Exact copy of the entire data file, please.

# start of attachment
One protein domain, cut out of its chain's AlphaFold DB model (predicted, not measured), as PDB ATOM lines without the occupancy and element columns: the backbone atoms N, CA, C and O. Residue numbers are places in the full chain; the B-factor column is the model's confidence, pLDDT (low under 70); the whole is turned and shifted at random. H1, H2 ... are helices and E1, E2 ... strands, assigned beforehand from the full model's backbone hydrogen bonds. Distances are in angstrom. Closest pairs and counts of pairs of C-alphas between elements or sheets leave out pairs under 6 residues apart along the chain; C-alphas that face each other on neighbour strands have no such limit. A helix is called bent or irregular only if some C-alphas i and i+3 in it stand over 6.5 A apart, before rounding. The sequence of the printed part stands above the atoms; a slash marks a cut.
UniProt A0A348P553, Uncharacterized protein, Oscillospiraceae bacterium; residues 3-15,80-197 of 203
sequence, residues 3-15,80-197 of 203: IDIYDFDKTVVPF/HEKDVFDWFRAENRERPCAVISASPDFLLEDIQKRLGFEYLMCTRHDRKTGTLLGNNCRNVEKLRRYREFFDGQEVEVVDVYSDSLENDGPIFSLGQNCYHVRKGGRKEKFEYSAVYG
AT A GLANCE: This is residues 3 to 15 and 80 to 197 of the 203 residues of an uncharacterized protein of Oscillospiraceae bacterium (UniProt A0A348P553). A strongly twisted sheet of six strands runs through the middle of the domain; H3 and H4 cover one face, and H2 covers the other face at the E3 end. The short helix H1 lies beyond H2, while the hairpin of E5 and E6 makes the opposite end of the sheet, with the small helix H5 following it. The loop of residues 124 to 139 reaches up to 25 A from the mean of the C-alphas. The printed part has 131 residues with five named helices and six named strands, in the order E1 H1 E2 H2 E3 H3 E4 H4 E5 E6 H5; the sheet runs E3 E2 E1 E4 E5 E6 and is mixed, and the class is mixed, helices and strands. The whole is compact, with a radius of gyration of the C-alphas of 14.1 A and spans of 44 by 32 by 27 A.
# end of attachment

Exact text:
One protein domain, cut out of its chain's AlphaFold DB model (predicted, not measured), as PDB ATOM lines without the occupancy and element columns: the backbone atoms N, CA, C and O. Residue numbers are places in the full chain; the B-factor column is the model's confidence, pLDDT (low under 70); the whole is turned and shifted at random. H1, H2 ... are helices and E1, E2 ... strands, assigned beforehand from the full model's backbone hydrogen bonds. Distances are in angstrom. Closest pairs and counts of pairs of C-alphas between elements or sheets leave out pairs under 6 residues apart along the chain; C-alphas that face each other on neighbour strands have no such limit. A helix is called bent or irregular only if some C-alphas i and i+3 in it stand over 6.5 A apart, before rounding. The sequence of the printed part stands above the atoms; a slash marks a cut.
UniProt A0A348P553, Uncharacterized protein, Oscillospiraceae bacterium; residues 3-15,80-197 of 203
sequence, residues 3-15,80-197 of 203: IDIYDFDKTVVPF/HEKDVFDWFRAENRERPCAVISASPDFLLEDIQKRLGFEYLMCTRHDRKTGTLLGNNCRNVEKLRRYREFFDGQEVEVVDVYSDSLENDGPIFSLGQNCYHVRKGGRKEKFEYSAVYG
AT A GLANCE: This is residues 3 to 15 and 80 to 197 of the 203 residues of an uncharacterized protein of Oscillospiraceae bacterium (UniProt A0A348P553). A strongly twisted sheet of six strands runs through the middle of the domain; H3 and H4 cover one face, and H2 covers the other face at the E3 end. The short helix H1 lies beyond H2, while the hairpin of E5 and E6 makes the opposite end of the sheet, with the small helix H5 following it. The loop of residues 124 to 139 reaches up to 25 A from the mean of the C-alphas. The printed part has 131 residues with five named helices and six named strands, in the order E1 H1 E2 H2 E3 H3 E4 H4 E5 E6 H5; the sheet runs E3 E2 E1 E4 E5 E6 and is mixed, and the class is mixed, helices and strands. The whole is compact, with a radius of gyration of the C-alphas of 14.1 A and spans of 44 by 32 by 27 A.